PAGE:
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Northeast Ohio is full of creative people following their dreams while trying to make a living. From jewelry crafted out of broken street glass to sound equipment engineered for rock stars, see what people are "making" in the community.

Making It: Pop Culture CLE brings handmade frozen desserts to Solon

Maker: Nicole Dauria, owner & ‘popreneur’

Business: Pop Culture CLE, a gourmet dessert shop in Solon featuring ice cream on a stick in the shape of a popsicle

What kind of business were you in before starting Pop Culture CLE?

My business background, I spent over 20 years as an executive search, helping businesses find top talent. At the time of wanting to get out of search, I needed to have back surgery, so it was a good time to make a switch. I hosted a brunch at the house right before my back surgery and had made a strawberry basil popsicle. I really wanted to make it with alcohol but it kept coming out slushy, so I settled for a popsicle and stuck it into Prosecco, and it was amazing. One of my dear friends had mentioned to me that it was the best thing she ever had and said, ‘You should really start a business.’ So I took some of my savings and bought some equipment, bought the ingredients and really immersed myself into being a pastry chef with an emphasis on frozen desserts.

One of Pop Culture CLE's bestsellers is s'mores on a stick, featuring a chocolate custard frozen dessert with marshmallow cream and a graham cracker coating. [Jean-Marie Papoi / Ideastream Public Media]

There’s a bit of an art tie-in with Pop Culture, especially evident in your shop. What’s the backstory?

When we were coming up with the name of our business, we wanted to play on the word to tie the logos in. But the word ‘popsicle’ is a trade name owned by Unilever, so we couldn't use ‘popsicle’ anywhere in what we do. That's kind of why I call it ‘ice cream on a stick in the shape of a popsicle.’ The bottom line, we came up with the word ‘Pop Culture.’ My daughter at the time was 10 years old and is a budding artist, so I thought it would be a really fun way to tie art and the passion of food together. So the artwork is a big part of the store.

Illustrations reminiscent of famed pop artists such as Keith Haring and Andy Warhol add color and whimsey to the walls of the Pop Culture shop. [Jean-Marie Papoi / Ideastream Public Media]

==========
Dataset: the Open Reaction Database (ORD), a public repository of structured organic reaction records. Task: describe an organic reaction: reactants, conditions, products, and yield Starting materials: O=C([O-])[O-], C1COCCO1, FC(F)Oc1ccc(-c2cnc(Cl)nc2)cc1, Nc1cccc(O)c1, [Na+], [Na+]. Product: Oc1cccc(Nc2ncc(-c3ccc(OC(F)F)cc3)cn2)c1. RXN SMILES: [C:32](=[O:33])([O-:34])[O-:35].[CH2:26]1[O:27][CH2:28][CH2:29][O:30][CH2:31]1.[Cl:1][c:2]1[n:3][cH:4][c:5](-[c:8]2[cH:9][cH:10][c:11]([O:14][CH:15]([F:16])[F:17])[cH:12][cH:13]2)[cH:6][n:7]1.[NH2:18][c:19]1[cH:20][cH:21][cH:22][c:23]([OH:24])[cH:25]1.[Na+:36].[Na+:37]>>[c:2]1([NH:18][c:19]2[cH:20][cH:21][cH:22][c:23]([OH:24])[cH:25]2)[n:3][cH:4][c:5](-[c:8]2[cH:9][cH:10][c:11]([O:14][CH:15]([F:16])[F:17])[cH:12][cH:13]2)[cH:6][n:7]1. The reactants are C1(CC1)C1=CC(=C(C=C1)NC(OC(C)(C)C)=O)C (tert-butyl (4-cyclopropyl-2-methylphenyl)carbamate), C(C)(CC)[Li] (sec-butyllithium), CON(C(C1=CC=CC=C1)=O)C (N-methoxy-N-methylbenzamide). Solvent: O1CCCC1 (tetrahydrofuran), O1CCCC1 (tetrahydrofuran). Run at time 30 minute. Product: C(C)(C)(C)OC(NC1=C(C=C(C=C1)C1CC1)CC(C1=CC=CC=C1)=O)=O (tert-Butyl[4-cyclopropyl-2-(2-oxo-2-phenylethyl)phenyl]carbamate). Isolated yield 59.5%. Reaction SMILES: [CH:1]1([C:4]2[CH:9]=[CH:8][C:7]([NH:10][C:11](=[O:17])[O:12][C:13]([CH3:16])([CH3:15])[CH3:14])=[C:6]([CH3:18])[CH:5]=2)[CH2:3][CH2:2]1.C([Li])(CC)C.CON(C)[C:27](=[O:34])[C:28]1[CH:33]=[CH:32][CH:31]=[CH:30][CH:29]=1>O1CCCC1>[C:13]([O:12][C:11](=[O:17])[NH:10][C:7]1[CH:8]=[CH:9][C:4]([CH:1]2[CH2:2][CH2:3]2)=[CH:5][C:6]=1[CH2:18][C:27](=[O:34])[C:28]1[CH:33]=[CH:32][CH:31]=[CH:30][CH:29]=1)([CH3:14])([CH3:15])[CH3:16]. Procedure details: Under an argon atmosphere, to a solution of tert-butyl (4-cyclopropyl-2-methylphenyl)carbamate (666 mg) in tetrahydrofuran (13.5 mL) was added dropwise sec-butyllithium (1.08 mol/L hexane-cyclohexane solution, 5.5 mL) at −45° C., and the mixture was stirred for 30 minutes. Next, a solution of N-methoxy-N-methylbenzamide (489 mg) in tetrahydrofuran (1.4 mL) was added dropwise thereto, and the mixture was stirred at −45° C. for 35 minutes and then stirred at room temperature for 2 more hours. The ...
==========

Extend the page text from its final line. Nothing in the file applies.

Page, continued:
In May of 2021, you opened your brick-and-mortar location in Solon. That had to have been an exciting moment for you and your growing business.

I always wanted to start looking for my own space, and there's this great area of Solon with these century homes on the corner of Bainbridge and Solon Road. I've always admired this area. I live in the community and loved these old houses. One of them came on the market, and I jumped on it. I have an eye for design, so I was able to walk through the building and see if it was something I could change. And the before and after pictures are just amazing. We took a very dark basement and made it into a bright commercial kitchen. We have service area, and then we have dining on the upper floor with our loft and we have dining outside. We built a deck in the front and we have a deck in the back.

Dauria's brick-and-mortar location on Solon Rd. opened in May of 2021. [Jean-Marie Papoi / Ideastream Public Media]

Now that you’re settled into the Pop Culture dessert shop, what are you looking forward to next?

Oh, I love what I do, but I look forward to October when we're done because it's exhausting. I would say mid-April through mid-October we are just slammed. Our production schedule is nonstop. Every day we are just making. The next steps are what I think about all the time. My addition this year is our food truck and a liquor license. We'll be building a bar downstairs and it's going to be called the ‘Ice Cream Barlour.’ I know I'm corny but, ‘Poptails,’ ‘Beercicles,’ tipsy ice cream and boozy milkshakes. So we're going to get that up and running and then maybe a second location or a second food truck.

The Pop Culture food truck has a jampacked schedule, making appearances at many local summer festivities this year. [Jean-Marie Papoi / Ideastream Public Media]

There seems to be a strong sense of camaraderie between small business owners in Northeast Ohio. Has that also been your experience? 

I mean, we're here to help each other. If somebody can't show up at an event, we have a really good group of food truck operators and we call each other in a pinch if somebody needs something. It's great to have a team of like-minded individuals. The local restaurants in the area are very supportive. They’ll call me in to help cater an event if they don't do desserts. So it's really nice. It's refreshing. And it makes the day-to-day a lot easier knowing you have a support group.

It’s not always easy running your own business. What were some challenges along your journey that you’ve experienced thus far?

Being an executive search all those years, I hired hundreds and hundreds of people, but I never managed anyone. This was my first time managing people, and that was a challenge in itself -- learning how to work with a team and make it a cohesive unit. I never fixed an ice cream machine before or had to fix a dishwasher. I was never in a kitchen and had to figure out the nuances of the equipment. I was actually the general contractor on the buildout of this property that we bought. Learning to deal with all the different nuances of codes and understanding what I can and can't do. Lots of challenges, things that I've never done before. But I love growing. I like being challenged every day.

"I love running my own business," Dauria said. "It's just been in my genes and come to find out, my biological father was also an entrepreneur, so it came full circle." [Jean-Marie Papoi / Ideastream Public Media]

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